The hospitals are using clinical software provider Epic’s eHospital system, which is popular the United States.
Addenbrooke’s Hospital is said to be the first in the UK to use the system, which allows hospital staff to view patient records on handheld devices.
However a report by Cambridgeshire and Peterborough Clinical Commissioning Group (CCG) has claimed that since implementing the systems, the two hospitals have seen a 20% drop in A&E performance.
The CCG’s document claims that the computer system “became unstable” on 1st November and a “major incident” was declared, causing ambulances to be re-routed to other hospitals.
The report also claims that the new system saw difficulties in matching test results to patients, meaning many had to be rechecked.
Despite these issues, the CCG audited to hospitals to find out that patients in A&E had been appropriately assessed.
The Group also noted that the benefits of the paperless system are likely to be delivered over time rather than becoming immediately evident in the few weeks after live deployment.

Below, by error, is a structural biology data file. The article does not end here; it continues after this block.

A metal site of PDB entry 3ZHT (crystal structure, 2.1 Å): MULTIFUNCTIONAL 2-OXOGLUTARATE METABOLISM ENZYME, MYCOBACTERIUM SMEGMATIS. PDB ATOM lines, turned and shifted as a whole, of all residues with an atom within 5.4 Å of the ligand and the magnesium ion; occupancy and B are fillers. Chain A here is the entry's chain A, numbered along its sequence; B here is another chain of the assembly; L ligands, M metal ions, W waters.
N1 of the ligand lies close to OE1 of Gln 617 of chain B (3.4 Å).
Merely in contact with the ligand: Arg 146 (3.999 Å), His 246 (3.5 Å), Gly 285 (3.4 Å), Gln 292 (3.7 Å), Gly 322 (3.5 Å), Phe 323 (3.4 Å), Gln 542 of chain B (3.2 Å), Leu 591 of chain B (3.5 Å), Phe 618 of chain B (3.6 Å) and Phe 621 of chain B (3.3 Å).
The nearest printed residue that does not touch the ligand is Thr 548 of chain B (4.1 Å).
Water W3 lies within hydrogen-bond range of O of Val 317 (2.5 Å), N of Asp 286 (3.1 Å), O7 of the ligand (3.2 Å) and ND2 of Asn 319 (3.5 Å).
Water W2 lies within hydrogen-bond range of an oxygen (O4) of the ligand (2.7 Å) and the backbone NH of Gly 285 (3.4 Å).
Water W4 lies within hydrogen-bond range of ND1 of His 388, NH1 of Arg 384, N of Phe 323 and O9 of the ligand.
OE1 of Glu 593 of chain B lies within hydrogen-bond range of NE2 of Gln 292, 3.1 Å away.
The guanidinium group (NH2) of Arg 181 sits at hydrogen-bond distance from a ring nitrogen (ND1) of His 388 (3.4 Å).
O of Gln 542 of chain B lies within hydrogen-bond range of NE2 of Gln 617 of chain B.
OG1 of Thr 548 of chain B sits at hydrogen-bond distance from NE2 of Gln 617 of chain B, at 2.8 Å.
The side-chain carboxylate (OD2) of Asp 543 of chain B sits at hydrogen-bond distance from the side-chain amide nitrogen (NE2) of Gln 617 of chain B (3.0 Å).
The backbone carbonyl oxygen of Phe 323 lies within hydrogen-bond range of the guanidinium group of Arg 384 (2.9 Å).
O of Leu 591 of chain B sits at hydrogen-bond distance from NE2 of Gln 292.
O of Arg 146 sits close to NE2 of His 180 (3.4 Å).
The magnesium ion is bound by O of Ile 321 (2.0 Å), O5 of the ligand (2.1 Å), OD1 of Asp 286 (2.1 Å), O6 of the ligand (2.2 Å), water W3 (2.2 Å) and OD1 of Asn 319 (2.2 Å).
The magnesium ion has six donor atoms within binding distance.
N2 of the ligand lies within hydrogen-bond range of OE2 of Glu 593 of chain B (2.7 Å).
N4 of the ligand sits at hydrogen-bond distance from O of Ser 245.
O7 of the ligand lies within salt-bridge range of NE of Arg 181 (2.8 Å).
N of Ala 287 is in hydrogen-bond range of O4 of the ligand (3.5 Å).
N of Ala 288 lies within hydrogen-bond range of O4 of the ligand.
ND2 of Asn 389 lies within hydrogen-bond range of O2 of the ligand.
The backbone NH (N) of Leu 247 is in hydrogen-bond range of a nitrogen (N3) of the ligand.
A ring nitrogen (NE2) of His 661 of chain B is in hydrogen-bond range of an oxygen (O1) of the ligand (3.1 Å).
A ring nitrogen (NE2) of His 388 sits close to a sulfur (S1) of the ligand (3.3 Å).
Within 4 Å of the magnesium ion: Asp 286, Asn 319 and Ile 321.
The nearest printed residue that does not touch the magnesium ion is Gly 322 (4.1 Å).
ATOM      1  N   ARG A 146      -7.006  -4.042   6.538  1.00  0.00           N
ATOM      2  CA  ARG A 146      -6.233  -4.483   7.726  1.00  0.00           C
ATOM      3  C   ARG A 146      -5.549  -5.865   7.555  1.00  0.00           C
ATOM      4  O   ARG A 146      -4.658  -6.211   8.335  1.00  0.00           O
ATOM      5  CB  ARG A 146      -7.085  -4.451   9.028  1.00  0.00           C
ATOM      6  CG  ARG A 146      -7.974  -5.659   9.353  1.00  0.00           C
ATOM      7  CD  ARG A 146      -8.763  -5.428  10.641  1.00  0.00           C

Dr Afzal Chaudhry, Cambridge University Hospitals’ CIO, claims that 90% of the eHospital implementation has proceeded successfully.
More than 2.1 million patient records from the past five years have been uploaded to be accessed by 7000 computers and devices in the hospitals.
“Given the scope, we had anticipated that there would be problems, but those problems did occur early on,” claimed Dr Chaudry.
“We are very focused on making sure our patients are cared for safely and in a timely fashion. We have been working very closely with the CCG and with our primary scare colleagues to make sure the system returns to a stable position and that we continue to iron out the remaining problems over the forthcoming period,” the doctor added.